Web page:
Most likely what just happened is you got laid.

Re:Theoretical limits? (2)

Kjella (173770) | more than 2 years ago | (#37395462)

The thing is that even if we could do the whole calculation using reversible computing, then what? If we start over on a new and completely different calculation we can't use any of the previous intermediaries and if we clear them - either before or during the next calculation - then we've just spent as much energy as doing it the non-reversible way. Reusing past calculations or lookup tables that are really cached results is something we do in many algorithms today, so each calculation is likely to be necessary and then I don't see how reversible computing is going to do anything but fill the computer with useless intermediaries. We just delay the energy use until we somehow dispose of or reset them.

Private sector (-1)

Anonymous Coward | more than 2 years ago | (#37392534)

While private sector is working on doubling energy efficiency every number of years, or maybe doubling packaging density of transistors, etc. The government is working on doubling the debt, trade deficit and unemployment, while putting the inflation on a different kind of a curve, which may end up looking like exponential at some point in time, also increasing bureaucracy in ways that could be considered hyperbolic or maybe just functions of power.

The differences are stark.

Re:Private sector (0)

MrEricSir (398214) | more than 2 years ago | (#37392558)

The private sector seems to be doing pretty well at getting in debt and causing unemployment as well. Just look at BofA, Cisco, etc.

Re:Private sector (0)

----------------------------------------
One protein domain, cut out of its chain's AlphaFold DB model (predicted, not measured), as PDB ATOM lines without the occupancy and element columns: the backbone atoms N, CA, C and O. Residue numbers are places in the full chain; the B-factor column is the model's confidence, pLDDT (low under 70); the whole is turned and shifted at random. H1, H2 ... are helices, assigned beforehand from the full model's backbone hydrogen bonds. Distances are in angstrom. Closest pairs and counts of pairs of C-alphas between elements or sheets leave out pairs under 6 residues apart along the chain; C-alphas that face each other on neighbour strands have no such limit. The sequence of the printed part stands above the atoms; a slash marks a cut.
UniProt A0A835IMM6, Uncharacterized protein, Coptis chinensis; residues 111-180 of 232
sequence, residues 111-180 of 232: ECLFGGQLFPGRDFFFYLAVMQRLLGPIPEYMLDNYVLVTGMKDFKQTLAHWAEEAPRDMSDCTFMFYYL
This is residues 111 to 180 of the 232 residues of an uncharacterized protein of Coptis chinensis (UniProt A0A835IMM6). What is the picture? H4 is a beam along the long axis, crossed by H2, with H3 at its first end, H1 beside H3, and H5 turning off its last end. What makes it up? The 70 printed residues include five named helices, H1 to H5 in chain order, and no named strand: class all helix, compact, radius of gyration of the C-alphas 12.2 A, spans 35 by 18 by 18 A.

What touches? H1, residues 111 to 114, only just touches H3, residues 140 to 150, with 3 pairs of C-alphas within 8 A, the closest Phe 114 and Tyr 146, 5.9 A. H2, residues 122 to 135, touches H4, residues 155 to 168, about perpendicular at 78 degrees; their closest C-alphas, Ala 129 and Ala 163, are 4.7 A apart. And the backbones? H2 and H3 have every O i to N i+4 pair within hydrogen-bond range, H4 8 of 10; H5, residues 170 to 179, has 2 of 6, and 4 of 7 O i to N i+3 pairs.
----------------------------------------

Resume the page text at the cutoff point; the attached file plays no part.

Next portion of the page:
Anonymous Coward | more than 2 years ago | (#37392762)

Bank of America is "private sector"? Not with all the subsidies, mandates, protections, regulations, moral hazards and government insurance. Cisco? It was always overpriced and it ate well with government contracts.

Re:Private sector (1)

MrEricSir (398214) | more than 2 years ago | (#37392824)

Oh, so those examples are invalid because they're involved with the government, whereas Intel is a valid example despite government contracts?

You are an example of confirmation bias in action.

Re:Private sector (0)

Anonymous Coward | more than 2 years ago | (#37392852)

Did Intel get free money to gamble with while getting regulated to sell mortgages without paying attention to risk as banks did? Did Intel get a bail out?

Private companies CAN go into debt and fail. There IS a difference between those who make stupid or just wrong decisions and fail and lose investor money and those who do stupid things because of government regulations, moral hazards, free money and protection and when they fail they get bail outs.